Does Education Really Equal Freedom?

By Hema Mason

            Tavis Smiley interviewed Oprah Winfrey, who was named the winner of the Bob Hope Humanitarian Award at the Emmy Awards show.  The interview topic centered on reading and education and was a continuation of her acceptance speech given during the awards ceremony.  In the interview, Winfrey attributed much of her success to her grandmother, who taught her the importance of education.  Winfrey insisted that being educated and being able to read were tools for freedom and that it was this type of freedom that allowed her to see beyond her circumstances and life’s misfortune to become the person she is today. 

            Reading and writing are integral parts of learning.  Without the ability to read or write, there are several limitations to what you are able to do.  Reading and writing or being educated, however, isn’t the sole key to success, nor does it necessarily provide the freedom that Winfrey speaks about in the interview.  Therefore, I will extend upon what Winfrey says about education and reading to convey that there are other contributing factors to success than education or the ability to read.  Some of these include having opportunities, being motivated to succeed or having a desire and drive to succeed.  Finally, I will argue that education doesn’t ensure your freedom and that freedom is a matter of interpretation. 

            There are many people who possess the ability to read and write that are living at poverty or below poverty levels.  There are several factors attributable to this fact.  A lack of opportunities is one of them.  In the Smiley/Winfrey interview, Winfrey tells of how her grandmother taught her to read.  Before entering the school system, Winfrey was already quite advanced.  Then, she was moved from a poor southern town to Milwaukee, Wisconsin, where she began her formal education.  There were additional opportunities throughout her school career and beyond, which other people were not afforded.  Therefore, even if you’re armed with the necessary tools (education and reading in this case) there has to be an opportunity to use these tools.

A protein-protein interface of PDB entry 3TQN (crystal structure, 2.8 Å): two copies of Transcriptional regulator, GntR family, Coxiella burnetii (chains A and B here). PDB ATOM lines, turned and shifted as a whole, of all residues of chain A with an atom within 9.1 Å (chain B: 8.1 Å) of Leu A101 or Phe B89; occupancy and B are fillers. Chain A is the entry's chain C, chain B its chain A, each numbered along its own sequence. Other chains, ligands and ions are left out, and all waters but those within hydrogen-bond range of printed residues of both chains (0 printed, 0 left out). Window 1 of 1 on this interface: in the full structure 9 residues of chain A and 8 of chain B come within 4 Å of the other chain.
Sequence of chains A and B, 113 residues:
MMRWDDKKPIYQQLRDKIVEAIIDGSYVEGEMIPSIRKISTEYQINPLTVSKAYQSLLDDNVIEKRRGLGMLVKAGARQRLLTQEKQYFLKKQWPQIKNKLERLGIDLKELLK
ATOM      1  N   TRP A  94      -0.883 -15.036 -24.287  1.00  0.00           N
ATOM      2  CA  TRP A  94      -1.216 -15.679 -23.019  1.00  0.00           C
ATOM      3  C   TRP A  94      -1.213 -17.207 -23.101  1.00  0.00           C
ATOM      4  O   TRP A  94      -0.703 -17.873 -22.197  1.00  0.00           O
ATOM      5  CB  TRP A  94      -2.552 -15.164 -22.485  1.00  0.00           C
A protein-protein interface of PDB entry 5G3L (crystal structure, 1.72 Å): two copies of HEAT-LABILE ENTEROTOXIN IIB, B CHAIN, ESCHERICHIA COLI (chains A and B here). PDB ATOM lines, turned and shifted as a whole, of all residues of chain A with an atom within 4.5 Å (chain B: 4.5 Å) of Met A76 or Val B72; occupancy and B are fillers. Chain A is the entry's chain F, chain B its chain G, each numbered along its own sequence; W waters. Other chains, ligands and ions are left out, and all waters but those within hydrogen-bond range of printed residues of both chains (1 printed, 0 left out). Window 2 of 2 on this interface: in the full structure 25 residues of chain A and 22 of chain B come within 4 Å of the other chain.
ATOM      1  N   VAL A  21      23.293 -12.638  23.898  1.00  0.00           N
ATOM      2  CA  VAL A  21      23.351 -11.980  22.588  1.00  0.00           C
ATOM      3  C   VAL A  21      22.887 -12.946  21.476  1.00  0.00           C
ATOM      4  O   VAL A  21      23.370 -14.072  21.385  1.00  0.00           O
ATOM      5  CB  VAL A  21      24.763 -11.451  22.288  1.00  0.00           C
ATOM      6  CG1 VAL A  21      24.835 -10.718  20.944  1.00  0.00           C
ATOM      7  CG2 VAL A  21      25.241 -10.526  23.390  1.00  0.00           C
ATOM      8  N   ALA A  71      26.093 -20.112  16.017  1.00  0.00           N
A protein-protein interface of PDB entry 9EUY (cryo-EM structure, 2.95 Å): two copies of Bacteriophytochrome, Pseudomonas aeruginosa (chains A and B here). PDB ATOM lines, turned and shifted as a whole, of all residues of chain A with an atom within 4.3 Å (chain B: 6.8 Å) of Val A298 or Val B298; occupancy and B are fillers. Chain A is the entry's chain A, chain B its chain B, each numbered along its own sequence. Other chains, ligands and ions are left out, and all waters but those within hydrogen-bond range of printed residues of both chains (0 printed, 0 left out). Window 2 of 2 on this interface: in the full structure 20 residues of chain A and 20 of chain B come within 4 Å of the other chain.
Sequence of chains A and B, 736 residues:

Another key factor to success is motivation and drive.  There is a developmental trajectory in our learning that takes place.  At the age of three, most children are not reading.  Yet, Winfrey was reading at this age, which means that either she was highly motivated to do so or her grandmother was driven to want to see her granddaughter be armed with this knowledge at an early age.  It takes motivation, drive and determination to reach beyond the circumstances that one normally faces.  The key is that there are other factors at work besides being educated that determines success. 

            Finally the word “freedom” is open to interpretation.  Though reading was considered illegal in slavery, many slaves did in fact have the ability to read, yet they were slaves.  Being exposed to “a world beyond themselves” as Winfrey put it, did not allow them the opportunity to explore that world.  The term “freedom” is one that is open to interpretation because there are probably not a lot of people that would equate freedom with education. 

            In conclusion, education is an important factor to success and has many advantages.  In addition to education being a factor for success, having opportunities are equally as important.  Winfrey was afforded the opportunity to learn to read at a very early age from her grandmother.  She was also given the opportunity to be formally educated in another state.  All of these opportunities were essential to Winfrey’s success.  Next, what would a good education be without motivation and drive?  Winfrey stated that education was freedom and that it was a chance to see beyond yourself.  While Winfrey was certainly exposed to other things beyond her Mississippi roots, it took an incredible drive and motivation to realize her goals.  Knowing how to read in and of itself would not have gotten Winfrey where she is today.   

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